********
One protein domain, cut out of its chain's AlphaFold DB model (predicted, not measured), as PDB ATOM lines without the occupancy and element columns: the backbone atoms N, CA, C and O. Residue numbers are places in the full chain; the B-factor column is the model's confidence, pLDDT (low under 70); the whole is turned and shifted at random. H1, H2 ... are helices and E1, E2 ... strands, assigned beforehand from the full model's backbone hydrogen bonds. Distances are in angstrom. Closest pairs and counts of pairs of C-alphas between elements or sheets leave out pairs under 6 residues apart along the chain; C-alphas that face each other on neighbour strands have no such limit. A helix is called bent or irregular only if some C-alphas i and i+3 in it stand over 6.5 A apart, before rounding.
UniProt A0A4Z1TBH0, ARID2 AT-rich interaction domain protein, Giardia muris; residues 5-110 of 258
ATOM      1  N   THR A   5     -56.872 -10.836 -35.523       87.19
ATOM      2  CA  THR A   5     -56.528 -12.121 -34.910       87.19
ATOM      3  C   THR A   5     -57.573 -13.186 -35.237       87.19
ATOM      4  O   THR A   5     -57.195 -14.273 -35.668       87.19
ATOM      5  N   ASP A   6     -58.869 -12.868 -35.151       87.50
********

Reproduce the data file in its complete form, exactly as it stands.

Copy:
One protein domain, cut out of its chain's AlphaFold DB model (predicted, not measured), as PDB ATOM lines without the occupancy and element columns: the backbone atoms N, CA, C and O. Residue numbers are places in the full chain; the B-factor column is the model's confidence, pLDDT (low under 70); the whole is turned and shifted at random. H1, H2 ... are helices and E1, E2 ... strands, assigned beforehand from the full model's backbone hydrogen bonds. Distances are in angstrom. Closest pairs and counts of pairs of C-alphas between elements or sheets leave out pairs under 6 residues apart along the chain; C-alphas that face each other on neighbour strands have no such limit. A helix is called bent or irregular only if some C-alphas i and i+3 in it stand over 6.5 A apart, before rounding.
UniProt A0A4Z1TBH0, ARID2 AT-rich interaction domain protein, Giardia muris; residues 5-110 of 258
ATOM      1  N   THR A   5     -56.872 -10.836 -35.523       87.19
ATOM      2  CA  THR A   5     -56.528 -12.121 -34.910       87.19
ATOM      3  C   THR A   5     -57.573 -13.186 -35.237       87.19
ATOM      4  O   THR A   5     -57.195 -14.273 -35.668       87.19
ATOM      5  N   ASP A   6     -58.869 -12.868 -35.151       87.50